When you are accused of aggravated assault, it is understandable that one of your very first concerns may be whether or not you are being justly accused. Does the arresting officer really have the right to take you into custody? Are the grounds for your arrest truly reasonable, or are they somewhat questionable? These questions depend greatly on the nature of the accused crime. If you are facing aggravated assault charges, it is important to know where you stand, and one of the best ways to educate yourself is by reviewing the Illinois state laws that govern such charges.
What the Law Considers Reasonable Grounds
In general, when a person commits an act of conduct without lawful authority and is aware that it places another person in harm’s way, the law considers the action to be an assault. The law states that if you place another person in reasonable apprehension of receiving a battery, it is a Class C misdemeanor. Aggravated assault is a more serious form of assault, which may include the use of a weapon.
An individual may also be charged with this aggravated assault if they know their victim happens to be a physically handicapped person, a person 60 years of age or older, a teacher or school employee, or a community policing volunteer. There are other grounds for aggravated assault charges that are based on the status of the victim or the location of conduct. For example, if an individual harms someone who works for the community or does so in retaliation for performing their official duties, the perpetrated can be charged with aggravated assault. Additionally, if the offense is committed on public property, in a public place of accommodation or amusement, or at a sports venue, aggravated assault charges may follow.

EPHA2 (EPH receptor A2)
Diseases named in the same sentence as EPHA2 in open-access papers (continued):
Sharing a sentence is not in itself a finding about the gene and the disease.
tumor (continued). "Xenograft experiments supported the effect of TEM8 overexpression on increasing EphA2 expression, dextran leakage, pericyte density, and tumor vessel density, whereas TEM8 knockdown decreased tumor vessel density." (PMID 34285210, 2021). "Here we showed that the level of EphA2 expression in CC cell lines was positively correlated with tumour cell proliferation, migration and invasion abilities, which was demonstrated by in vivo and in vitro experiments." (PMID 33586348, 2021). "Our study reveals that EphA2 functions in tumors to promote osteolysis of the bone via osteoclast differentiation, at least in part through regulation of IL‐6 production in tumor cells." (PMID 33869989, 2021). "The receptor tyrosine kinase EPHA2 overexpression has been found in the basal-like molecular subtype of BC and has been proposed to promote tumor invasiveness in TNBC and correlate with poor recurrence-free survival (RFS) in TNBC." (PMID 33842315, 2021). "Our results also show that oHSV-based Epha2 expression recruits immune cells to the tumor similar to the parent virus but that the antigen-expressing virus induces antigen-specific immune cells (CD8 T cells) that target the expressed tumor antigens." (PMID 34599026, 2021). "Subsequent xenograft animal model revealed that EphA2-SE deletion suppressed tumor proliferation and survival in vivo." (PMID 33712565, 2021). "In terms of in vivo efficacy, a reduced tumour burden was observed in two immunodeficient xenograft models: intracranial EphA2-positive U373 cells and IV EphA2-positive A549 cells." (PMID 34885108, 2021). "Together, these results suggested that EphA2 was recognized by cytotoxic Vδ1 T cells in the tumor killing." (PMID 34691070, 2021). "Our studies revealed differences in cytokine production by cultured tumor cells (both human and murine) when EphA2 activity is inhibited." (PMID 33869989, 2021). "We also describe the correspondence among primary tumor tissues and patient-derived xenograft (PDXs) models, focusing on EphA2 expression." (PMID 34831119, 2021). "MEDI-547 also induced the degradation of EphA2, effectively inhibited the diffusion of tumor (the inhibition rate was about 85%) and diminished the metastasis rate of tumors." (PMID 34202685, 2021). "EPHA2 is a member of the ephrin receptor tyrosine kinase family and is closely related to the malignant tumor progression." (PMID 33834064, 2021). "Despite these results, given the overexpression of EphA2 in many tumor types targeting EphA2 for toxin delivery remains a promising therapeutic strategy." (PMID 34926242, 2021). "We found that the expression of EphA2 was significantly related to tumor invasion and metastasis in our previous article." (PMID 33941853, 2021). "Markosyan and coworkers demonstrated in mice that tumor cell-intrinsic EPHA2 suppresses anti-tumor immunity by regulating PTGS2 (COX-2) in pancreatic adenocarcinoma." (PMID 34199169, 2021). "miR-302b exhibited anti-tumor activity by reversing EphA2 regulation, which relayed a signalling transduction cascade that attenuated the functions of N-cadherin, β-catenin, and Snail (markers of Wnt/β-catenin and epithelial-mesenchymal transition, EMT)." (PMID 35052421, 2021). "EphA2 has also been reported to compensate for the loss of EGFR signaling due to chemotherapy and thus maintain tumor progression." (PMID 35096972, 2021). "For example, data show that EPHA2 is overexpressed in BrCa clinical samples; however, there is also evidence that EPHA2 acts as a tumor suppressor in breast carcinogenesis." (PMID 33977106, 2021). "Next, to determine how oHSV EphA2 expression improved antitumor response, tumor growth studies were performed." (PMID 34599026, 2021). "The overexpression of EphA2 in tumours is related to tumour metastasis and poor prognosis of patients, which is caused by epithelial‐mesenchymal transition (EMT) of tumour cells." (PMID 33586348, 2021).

What Cannot Be Used as Reasonable Grounds
When it comes to aggravated assault, mere verbal threats, such as shouting or the use of profanity, cannot be the only grounds for charges. There must be some form of physical threat, and the person being assaulted must have reasonable belief that the accused offender is either in possession of a weapon or has the intention of carrying out a threat that somehow places them in harm’s way.
If you have been accused of aggravated assault, it is important you speak with an experienced criminal defense attorney in Joliet who can help examine your case and protect your best interests in a court of law. Attorney Jack L. Zaremba is a former prosecutor who understands the law and is ready to provide the help you need. Call 815-740-4025 for a free consultation today.